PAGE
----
Free Travel Newsletter : May 2009
Written by Steph Kendall
Brought to you by New Zealand Tourism Guide www.tourism.net.nz.
Congratulations to Mrs. Christina Vanderstoep of Canada. Christina won April's prize draw, and very soon a copy of "The Ultimate New Zealand DVD" will be winging its way to her in Canada.
New Zealand winters are just as fun-filled and action-packed as the summers, so wrap up warm and get out here for some of the best surfing or hiking in the world! Or simply enjoy some comedy in Auckland and Wellington or party away a few days at the famous Queenstown Winter Festival coming up soon for travellers arriving in late June...
Find out about:
- New Zealand International Comedy Festival, 1st – 24th May
- Queenstown Winter Festival, 26th June – 5th July
- Off the Beaten Track to... Kawhia
- Hiking in New Zealand
- New Zealand Surfing
- New Zealand Fast Facts
New Zealand International Comedy Festival, 1st - 24th May
If you're in Auckland or Wellington this May, why not take a break from sightseeing and touring to spend an evening at one of the comedy shows featuring top international and local comedy performers such as Wayne Brady, Dylan Moran, Ed Byrne and Steve Coogan.
New Zealand's Deaf Awareness Week also starts on the 1st of May and one of the world's best-known deaf entertainers, John Maucere, will be joining the 2009 NZ International Comedy Festival line-up with an Auckland performance.
- View your Auckland accommodation and Wellington accommodation options.
- Find out more about the NZ International Comedy Festival.
Queenstown Winter Festival, 26th June - 5th July
Wrap up warm and join in the fun at the 35th annual Queenstown Winter Festival. This hugely popular event attracts around 60,000 people to Queenstown and the surrounding area. With events for families, skiers, snowboards and just about anyone who enjoys the snow and winter fun, it’s a great time of year to plan a fun-filled and action-packed stay in Queenstown.
Free events include: The opening party and fireworks, arts and crafts market, live music, teddy bears picnic, Mardi Gras festival, retro aerobics, drag races, birdman action, street parades and more. Ticketed events include: Movies, masquerade ball, ice hockey matches, great comedy debate, ladies fashion afternoon, murder mystery, wild about water party, jazz night.
Whether in town or up on the mountain, there is a lot of festival entertainment going on, not to mention the local attractions, activities and tours, such as bungy jumping, kayaking, caving, paragliding, hang gliding, horse riding and mountaineering.
Discover more about the Queenstown, the ‘Adventure Capital of New Zealand.’
Off the Beaten Track to... Kawhia
Think 1950s and go back in time when you visit Kawhia, a sleepy, quiet and isolated coastal town on the North Island’s east coast (about two hours drive from Auckland).
The local population of about 650 increases by up to 10,000 people who come to the annual Kai Fest held in February, but for the most of the year, Kawhia is often overlooked by visitors to New Zealand. Here you can enjoy peaceful activities such as building your own hot water pool on the beach before low tide, fishing, walking or horse trekking.
View more about Kawhia, New Zealand.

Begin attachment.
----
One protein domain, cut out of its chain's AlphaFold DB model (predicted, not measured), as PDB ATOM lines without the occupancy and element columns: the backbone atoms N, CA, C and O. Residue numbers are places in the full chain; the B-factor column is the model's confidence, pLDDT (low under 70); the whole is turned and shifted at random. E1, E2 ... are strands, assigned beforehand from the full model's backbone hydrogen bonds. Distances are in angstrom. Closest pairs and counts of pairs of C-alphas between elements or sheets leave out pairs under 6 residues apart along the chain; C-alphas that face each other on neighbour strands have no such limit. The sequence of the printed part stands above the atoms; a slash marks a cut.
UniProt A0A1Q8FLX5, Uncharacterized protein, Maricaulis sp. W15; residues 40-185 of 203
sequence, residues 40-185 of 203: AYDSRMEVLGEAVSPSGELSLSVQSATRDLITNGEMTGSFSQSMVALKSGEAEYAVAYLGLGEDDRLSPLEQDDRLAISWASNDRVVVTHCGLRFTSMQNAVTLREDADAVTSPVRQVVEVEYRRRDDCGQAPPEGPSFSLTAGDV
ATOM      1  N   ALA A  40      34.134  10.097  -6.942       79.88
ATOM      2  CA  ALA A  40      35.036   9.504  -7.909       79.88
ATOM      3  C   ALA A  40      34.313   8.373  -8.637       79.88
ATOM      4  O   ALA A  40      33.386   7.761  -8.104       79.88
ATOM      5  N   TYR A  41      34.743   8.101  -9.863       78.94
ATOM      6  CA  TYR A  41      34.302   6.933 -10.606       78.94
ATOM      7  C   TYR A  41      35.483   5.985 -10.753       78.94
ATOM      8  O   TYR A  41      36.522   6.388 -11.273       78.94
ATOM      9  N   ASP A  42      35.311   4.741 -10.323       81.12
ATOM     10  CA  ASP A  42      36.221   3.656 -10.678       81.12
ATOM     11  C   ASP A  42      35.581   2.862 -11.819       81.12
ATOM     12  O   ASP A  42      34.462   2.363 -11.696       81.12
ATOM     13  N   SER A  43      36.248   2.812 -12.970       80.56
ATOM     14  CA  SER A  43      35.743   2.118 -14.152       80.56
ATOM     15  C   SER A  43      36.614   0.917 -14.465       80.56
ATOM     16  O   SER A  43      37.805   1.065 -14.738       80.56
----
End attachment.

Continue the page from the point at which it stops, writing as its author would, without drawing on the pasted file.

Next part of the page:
Hiking in New Zealand
The hiking opportunities in New Zealand, or ‘tramping’ as it is called by New Zealanders, are some of the best in the world. The North Island features a distinctive central volcanic plateau, whilst the South Island is dominated by the Southern Alps, which run almost the length of the island and include New Zealand's highest mountain, Aoraki / Mount Cook (3,754 metres).
Autumn and spring offer some of the best months for hiking and walking or hiking in the New Zealand winter can be very rewarding. However, you do need to consider the weather and walking conditions more carefully and guided walking tours may be a good option for you. Here are a few tips for planning your New Zealand hiking:
- Choose a trip suitable for your skills, knowledge and experience.
- Always check the latest information before you venture out.
- Remember to leave details of your trip with a responsible person (e.g. your hosts).
- Treat the terrain (mountains and rivers especially with respect).
- Use the right equipment (e.g. for New Zealand’s unique alpine conditions).
- NZ weather conditions are highly changeable and unpredictable, so pack and plan for the worst.
- Wear sturdy boots and carry all necessary survival and first aid equipment.
- Find out more about New Zealand hiking (tramping).
You can also view more useful tips and information about hiking safely in New Zealand from NZ’s Department of Conservation.
New Zealand Surfing
Surfing was a central part of ancient Polynesian culture, so where better to surf than in New Zealand where Maori/ Polynesian is an inherent part of the culture and society. What’s more, if you want to give surfing a go whilst touring New Zealand, you’ll find excellent surfing schools and surf beaches throughout the country.
Surf schools generally offer courses for beginners learning to surf and cater for all levels (beginner, intermediate, experienced/ expert) of international visitors and surfers who want to experience New Zealand waves.
View information about surfing in New Zealand.
Find out about surf-friendly accommodation and surfing tours:
- Surfing and Water Sports in New Zealand
- Baches, Beach Houses & Bungalows
- Backpacker and Budget Accommodation
New Zealand Fast Facts
In New Zealand, there’s an artificial surfing reef at the surf town of Mount Maunganui. There’s also great surfing for beginners and experts alike throughout the country in North Island locations such as: Auckland, Bay of Plenty, Coromandel, Gisborne, Hawkes Bay and Wellington; and on the South Island, in Christchurch, Kaikoura and Dunedin.
View more on surfing tours and New Zealand surf schools.